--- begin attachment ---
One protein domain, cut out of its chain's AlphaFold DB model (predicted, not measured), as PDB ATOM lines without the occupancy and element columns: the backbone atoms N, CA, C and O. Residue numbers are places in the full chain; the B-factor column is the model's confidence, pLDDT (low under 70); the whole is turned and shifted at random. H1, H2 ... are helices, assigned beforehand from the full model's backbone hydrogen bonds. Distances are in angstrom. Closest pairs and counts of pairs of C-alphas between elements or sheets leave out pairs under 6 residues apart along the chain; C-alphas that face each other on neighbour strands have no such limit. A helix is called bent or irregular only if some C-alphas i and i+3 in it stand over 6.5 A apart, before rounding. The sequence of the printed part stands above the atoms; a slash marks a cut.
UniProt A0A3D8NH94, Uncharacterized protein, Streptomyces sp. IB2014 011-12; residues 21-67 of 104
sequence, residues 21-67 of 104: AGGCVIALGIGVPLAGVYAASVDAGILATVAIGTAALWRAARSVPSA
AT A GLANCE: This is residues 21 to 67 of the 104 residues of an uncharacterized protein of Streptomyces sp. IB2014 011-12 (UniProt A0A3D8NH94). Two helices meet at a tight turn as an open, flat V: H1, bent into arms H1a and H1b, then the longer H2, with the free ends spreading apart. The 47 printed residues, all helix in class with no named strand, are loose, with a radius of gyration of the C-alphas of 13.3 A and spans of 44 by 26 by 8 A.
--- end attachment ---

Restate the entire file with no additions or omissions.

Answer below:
One protein domain, cut out of its chain's AlphaFold DB model (predicted, not measured), as PDB ATOM lines without the occupancy and element columns: the backbone atoms N, CA, C and O. Residue numbers are places in the full chain; the B-factor column is the model's confidence, pLDDT (low under 70); the whole is turned and shifted at random. H1, H2 ... are helices, assigned beforehand from the full model's backbone hydrogen bonds. Distances are in angstrom. Closest pairs and counts of pairs of C-alphas between elements or sheets leave out pairs under 6 residues apart along the chain; C-alphas that face each other on neighbour strands have no such limit. A helix is called bent or irregular only if some C-alphas i and i+3 in it stand over 6.5 A apart, before rounding. The sequence of the printed part stands above the atoms; a slash marks a cut.
UniProt A0A3D8NH94, Uncharacterized protein, Streptomyces sp. IB2014 011-12; residues 21-67 of 104
sequence, residues 21-67 of 104: AGGCVIALGIGVPLAGVYAASVDAGILATVAIGTAALWRAARSVPSA
AT A GLANCE: This is residues 21 to 67 of the 104 residues of an uncharacterized protein of Streptomyces sp. IB2014 011-12 (UniProt A0A3D8NH94). Two helices meet at a tight turn as an open, flat V: H1, bent into arms H1a and H1b, then the longer H2, with the free ends spreading apart. The 47 printed residues, all helix in class with no named strand, are loose, with a radius of gyration of the C-alphas of 13.3 A and spans of 44 by 26 by 8 A.